Newmont Mining has rejected an unsolicited, all-stock negative premium proposal from Canadian company Barrick Gold to merge and create one of the world’s largest mining companies.

The company’s board of directors has unanimously determined that Barrick Gold’s acquisition proposal is not in the best interests of the company’s shareholders.

Prior to announcing the decision, the board carried out a comprehensive review in consultation with its financial and legal advisors and unanimously decided to reject the deal.

Last month, Barrick Gold made a proposal to combine with the gold and copper producer in an all-share transaction.

Prior to this in January, Newmont signed an agreement to acquire all of the outstanding common shares of Goldcorp for $10bn.

Newmont Mining CEO Gary Goldberg said: “Our thorough review of Barrick’s unsolicited proposal and its associated risks has reaffirmed our conclusion that the combination of Newmont and Goldcorp represents the best opportunity to create value for Newmont’s shareholders and deliver industry-leading returns for decades to come.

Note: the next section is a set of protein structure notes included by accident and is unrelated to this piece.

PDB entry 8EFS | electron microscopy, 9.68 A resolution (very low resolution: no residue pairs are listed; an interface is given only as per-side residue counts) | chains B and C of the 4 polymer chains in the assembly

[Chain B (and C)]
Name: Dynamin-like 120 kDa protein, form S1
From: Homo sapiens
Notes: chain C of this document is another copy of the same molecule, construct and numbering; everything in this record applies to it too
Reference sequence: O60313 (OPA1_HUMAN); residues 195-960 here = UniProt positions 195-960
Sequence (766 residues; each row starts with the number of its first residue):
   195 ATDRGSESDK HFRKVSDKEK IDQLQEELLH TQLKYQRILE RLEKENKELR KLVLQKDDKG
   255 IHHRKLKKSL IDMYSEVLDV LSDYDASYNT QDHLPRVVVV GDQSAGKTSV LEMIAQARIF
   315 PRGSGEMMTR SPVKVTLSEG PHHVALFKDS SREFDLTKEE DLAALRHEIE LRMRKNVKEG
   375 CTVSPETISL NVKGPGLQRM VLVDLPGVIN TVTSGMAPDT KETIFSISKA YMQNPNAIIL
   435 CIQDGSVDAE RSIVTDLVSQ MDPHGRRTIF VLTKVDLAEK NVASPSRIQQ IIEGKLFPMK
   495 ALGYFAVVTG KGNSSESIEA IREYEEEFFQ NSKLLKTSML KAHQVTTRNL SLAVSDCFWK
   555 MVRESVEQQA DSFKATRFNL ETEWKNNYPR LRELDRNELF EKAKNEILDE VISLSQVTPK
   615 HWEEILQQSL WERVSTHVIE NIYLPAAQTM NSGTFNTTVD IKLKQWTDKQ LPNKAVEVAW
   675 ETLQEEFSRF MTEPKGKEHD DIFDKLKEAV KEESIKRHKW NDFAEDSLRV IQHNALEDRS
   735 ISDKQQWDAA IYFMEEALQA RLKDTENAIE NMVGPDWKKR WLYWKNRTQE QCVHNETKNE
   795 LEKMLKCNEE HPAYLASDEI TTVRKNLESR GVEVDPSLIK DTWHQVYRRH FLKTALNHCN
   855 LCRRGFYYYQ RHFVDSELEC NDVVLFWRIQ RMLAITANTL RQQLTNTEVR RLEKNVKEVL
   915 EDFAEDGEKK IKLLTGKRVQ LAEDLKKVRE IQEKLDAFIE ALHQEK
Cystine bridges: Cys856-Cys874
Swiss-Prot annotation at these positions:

“Unlike Barrick, Newmont Goldcorp will be centred in the world’s most favourable mining jurisdictions and gold districts.”

To realise the savings from Nevada-related operations of both the companies, the company submitted a joint venture (JV) proposal to Barrick.

“Nevada will be worth a whole lot more if it is run by one operator. We know we can do that more efficiently than Newmont.”

Goldberg further added: “This proposal would enable both companies’ shareholders to realise the available synergies while avoiding the significant risks and complexities associated with Barrick’s unsolicited proposal.”

Under the JV proposal, Barrick will hold an economic interest equal to 55% and Newmont will hold a 45% economic interest.

Responding to the JV proposal, Barrick president and CEO Mark Bristow said: “Nevada, with a combined 76 million ounces, will be worth a whole lot more if it is run by one operator. We know we can do that more efficiently than Newmont, and that it will be worth a lot more to both Newmont and Barrick shareholders under that scenario.”